Rev. Danny Lybarger is still at the bar, but this time it’s more than a ministry – it’s a church.
Lybarger came to Missouri to be pastor of The Gathering’s Bar Church in St. Louis. His next step in ministry was an appointment as associate pastor at Church of the Shepherd in St. Charles, where he started a ministry at a bar called Flights and Faith (see the October 2019 issue of The Missouri Methodists).
Last year marked a new season for Lybarger, with his wife having a baby (their third) in April, being newly ordained in June, and starting a new church a few months later.
“I had an appointment before the church had a name,” Lybarger said. “Being appointed to nothing is a little scary, but it’s also really exciting.”
The new church may have been nameless, but it had connections rooted in the Flights and Faith ministry that had been hosted at Good News Brewing. Dan Tripp and Matt Fair started Good News Brewing in O’Fallon four-and-a-half years ago. The business was an evolution of home brewing hobbies and a small missional group at their church. They did Christmas and Easter services at the bar but wanted to do more.
So, they put out the word that they were looking for a brew pastor. They kept hearing that Danny Lybarger was a pastor looking for a bar. Flights of Faith went well, and Lybarger carried the concept forward to The Well. While working with the Good News Brewing guys on Flights and Faith, Lybarger was also involved with the Easter service in 2021. Connection cards were passed out, with more than 30 names and contact info coming back. Two of those people ended up on the leadership team for the new church start, and the majority of them are attending church there regularly.
The church was launched at the Defiance location of Good News Brewing. Good News Brewing had bought the Defiance location, a former
barbeque restaurant, in 2019. That was not a good time to be starting a new business for most bars and restaurants. But it was for theirs. If Good News Brewing were any closer to the KATY trail, it would be blocking the path. Business skyrocketed because the pandemic had more people seeking recreation outside and working flexible schedules from home. Hence, they had time to take bike rides on the KATY Trail. While places in the city were required to close down, Defiance is well outside of the city and had no such restriction. The building’s configuration has glass walls that can be rolled up like garage doors. Unless it is quite cold, a couple of the doors are open to give the place an open-air feel. All the doors are open on nice days, and worship shifts to the deck outside, right next to the trail.
You couldn’t develop a better restaurant design for a virus outbreak.
“It sounds weird to say it, but from a business perspective, the pandemic was the best thing that could have happened to us,” Tripp said. “The KATY trail became a hotspot.”
In June, the launch team first met before Lybarger’s appointment was even official. The church had its first preview service on the first Sunday in August. It was more like a launch than a preview service, as 130 attended.
“People were hungry for a church,” Lybarger said.
As it came to be named, The Well had six more preview services before officially launching on December 5. Worship is on Sunday at 10 a.m. The bar/restaurant opens after church is over, around 11.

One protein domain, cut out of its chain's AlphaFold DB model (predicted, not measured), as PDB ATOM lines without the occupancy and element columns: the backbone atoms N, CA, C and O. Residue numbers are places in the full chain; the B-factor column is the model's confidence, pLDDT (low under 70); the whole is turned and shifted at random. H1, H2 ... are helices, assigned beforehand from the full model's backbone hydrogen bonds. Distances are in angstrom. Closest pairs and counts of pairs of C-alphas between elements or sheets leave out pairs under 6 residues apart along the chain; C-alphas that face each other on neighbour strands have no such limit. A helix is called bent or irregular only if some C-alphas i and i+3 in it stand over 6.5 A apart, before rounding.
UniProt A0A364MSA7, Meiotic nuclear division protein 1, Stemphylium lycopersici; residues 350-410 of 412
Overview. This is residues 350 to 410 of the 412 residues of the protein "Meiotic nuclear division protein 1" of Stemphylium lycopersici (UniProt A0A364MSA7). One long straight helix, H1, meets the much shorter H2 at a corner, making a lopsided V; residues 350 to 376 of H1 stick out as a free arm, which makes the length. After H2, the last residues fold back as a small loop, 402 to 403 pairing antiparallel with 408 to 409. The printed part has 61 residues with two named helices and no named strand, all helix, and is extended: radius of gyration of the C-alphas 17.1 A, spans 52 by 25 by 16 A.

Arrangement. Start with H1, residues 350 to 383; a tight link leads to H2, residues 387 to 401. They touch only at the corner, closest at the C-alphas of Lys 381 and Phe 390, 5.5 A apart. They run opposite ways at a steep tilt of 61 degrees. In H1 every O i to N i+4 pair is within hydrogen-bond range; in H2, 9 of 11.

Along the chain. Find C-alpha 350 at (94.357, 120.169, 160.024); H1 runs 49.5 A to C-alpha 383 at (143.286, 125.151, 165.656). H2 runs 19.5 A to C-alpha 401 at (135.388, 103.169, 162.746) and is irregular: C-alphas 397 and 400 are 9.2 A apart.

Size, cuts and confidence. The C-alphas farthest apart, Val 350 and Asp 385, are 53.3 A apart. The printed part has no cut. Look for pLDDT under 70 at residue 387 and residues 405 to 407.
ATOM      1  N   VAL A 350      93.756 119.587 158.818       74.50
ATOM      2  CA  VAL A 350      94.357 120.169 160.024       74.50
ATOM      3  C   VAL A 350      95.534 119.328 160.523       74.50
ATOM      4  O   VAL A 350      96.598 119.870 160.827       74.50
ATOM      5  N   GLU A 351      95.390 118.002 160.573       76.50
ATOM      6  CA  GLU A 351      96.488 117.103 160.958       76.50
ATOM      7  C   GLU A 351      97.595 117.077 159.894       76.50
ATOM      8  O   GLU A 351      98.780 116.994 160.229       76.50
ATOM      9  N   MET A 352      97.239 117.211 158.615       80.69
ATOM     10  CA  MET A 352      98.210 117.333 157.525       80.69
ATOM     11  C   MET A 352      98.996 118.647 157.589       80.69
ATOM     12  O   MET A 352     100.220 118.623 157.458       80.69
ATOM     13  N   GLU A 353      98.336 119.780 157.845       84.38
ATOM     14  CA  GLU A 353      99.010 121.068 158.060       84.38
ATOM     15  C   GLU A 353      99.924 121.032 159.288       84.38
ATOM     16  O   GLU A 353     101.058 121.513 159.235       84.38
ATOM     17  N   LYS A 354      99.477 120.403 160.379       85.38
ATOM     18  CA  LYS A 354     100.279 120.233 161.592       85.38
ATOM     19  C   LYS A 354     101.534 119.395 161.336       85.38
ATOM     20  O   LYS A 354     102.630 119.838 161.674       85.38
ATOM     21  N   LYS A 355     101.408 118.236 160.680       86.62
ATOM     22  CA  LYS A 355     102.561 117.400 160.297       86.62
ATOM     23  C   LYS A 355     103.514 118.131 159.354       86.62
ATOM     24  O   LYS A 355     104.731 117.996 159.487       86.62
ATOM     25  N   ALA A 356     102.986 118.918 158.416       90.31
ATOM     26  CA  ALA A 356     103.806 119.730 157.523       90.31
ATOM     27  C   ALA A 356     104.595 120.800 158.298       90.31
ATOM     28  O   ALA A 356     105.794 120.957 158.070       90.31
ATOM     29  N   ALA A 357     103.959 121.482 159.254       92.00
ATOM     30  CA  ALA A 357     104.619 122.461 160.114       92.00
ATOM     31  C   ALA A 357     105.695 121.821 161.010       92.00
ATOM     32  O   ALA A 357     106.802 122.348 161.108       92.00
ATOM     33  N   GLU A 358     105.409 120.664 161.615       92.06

“People riding by on the trail may come fully off the trail and join us, or some will stop for a while to listen or sing along and sometimes stay for the whole service without leaving the trail,” Lybarger said. “Our space is one of our greatest evangelical tools.”
Many of the people attending are from O’Fallon or Wentzville, but there are some from the city and some from the immediate neighborhood.
“More people are living in and right around Defiance than people realize,” Lybarger said. “And people that live in this area are used to driving for a while to get to where they want to go.”
The outdoor flexibility ended up working well on the unlikely date of December 24, when the temperature was around 70 degrees for the Christmas Eve service. The two services totaled about 250 in attendance. The service fully used the indoor and outdoor space, with some people on the rooftop patio, giving the service a full but not too crowded feel.
“We’re counting down the days until we can get that kind of weather back,” Lybarger said.
The new church has already been engaged in community ministry. After a tornado struck nearby on December 10, people from the church were joined by other United Methodists from around the Missouri Conference to assist with cleanup. The Well decided to donate all of its Christmas Eve offering, which was more than $5,000, to tornado recovery in the community.
Lybarger participated in the Planters Academy in 2020 while on staff at Church of the Shepherd. He said participating in the Planters Academy was great for him for several reasons.
“I appreciate the extended friendships that were developed through the process and being able to build a support system,” he said. “Since this was my first time in ministry that I wasn’t part of a large church staff, that was super helpful.”
Beyond friendship, he gained a lot of valuable perspectives.
“I was able to bounce ideas off of a lot of different people as I refined my plans,” he said.
For the next steps, Lybarger wants to grow The Well to the size of an autonomous church, and he is looking to potentially launch a second site after Easter at one of Good News Brewing’s other five locations. He’s looking to find volunteers and equip them to lead, and he’s confident he’s in the right place.
“God is calling us to go after this region with the message of the gospel,” he said.